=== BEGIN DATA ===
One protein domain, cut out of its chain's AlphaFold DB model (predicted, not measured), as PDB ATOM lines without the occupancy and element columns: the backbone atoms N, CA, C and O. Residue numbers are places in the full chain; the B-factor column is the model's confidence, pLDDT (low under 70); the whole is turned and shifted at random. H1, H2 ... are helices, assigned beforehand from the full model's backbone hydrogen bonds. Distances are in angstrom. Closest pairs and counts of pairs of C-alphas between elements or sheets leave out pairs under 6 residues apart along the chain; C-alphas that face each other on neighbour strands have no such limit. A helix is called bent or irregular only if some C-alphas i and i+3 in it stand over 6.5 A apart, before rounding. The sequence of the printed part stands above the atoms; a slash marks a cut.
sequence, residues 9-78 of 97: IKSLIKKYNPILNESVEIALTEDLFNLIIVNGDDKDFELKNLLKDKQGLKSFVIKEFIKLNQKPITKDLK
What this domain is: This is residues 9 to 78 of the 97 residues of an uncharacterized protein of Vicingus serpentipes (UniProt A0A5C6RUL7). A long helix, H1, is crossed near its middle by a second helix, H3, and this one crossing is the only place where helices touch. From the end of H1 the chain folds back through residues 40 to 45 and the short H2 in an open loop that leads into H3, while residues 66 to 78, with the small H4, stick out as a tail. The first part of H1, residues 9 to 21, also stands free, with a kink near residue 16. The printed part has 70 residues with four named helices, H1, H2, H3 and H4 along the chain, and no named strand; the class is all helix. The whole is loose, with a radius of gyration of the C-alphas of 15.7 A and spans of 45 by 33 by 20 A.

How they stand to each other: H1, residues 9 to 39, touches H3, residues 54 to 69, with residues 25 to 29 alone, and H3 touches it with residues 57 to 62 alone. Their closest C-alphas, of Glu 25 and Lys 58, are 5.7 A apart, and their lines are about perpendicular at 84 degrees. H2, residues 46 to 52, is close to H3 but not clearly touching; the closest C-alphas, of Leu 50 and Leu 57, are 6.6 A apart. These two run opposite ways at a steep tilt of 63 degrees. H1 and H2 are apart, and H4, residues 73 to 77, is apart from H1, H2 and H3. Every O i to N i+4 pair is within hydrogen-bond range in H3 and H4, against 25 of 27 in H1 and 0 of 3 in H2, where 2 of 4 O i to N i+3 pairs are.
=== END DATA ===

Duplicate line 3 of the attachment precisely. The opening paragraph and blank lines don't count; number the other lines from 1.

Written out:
How they stand to each other: H1, residues 9 to 39, touches H3, residues 54 to 69, with residues 25 to 29 alone, and H3 touches it with residues 57 to 62 alone. Their closest C-alphas, of Glu 25 and Lys 58, are 5.7 A apart, and their lines are about perpendicular at 84 degrees. H2, residues 46 to 52, is close to H3 but not clearly touching; the closest C-alphas, of Leu 50 and Leu 57, are 6.6 A apart. These two run opposite ways at a steep tilt of 63 degrees. H1 and H2 are apart, and H4, residues 73 to 77, is apart from H1, H2 and H3. Every O i to N i+4 pair is within hydrogen-bond range in H3 and H4, against 25 of 27 in H1 and 0 of 3 in H2, where 2 of 4 O i to N i+3 pairs are.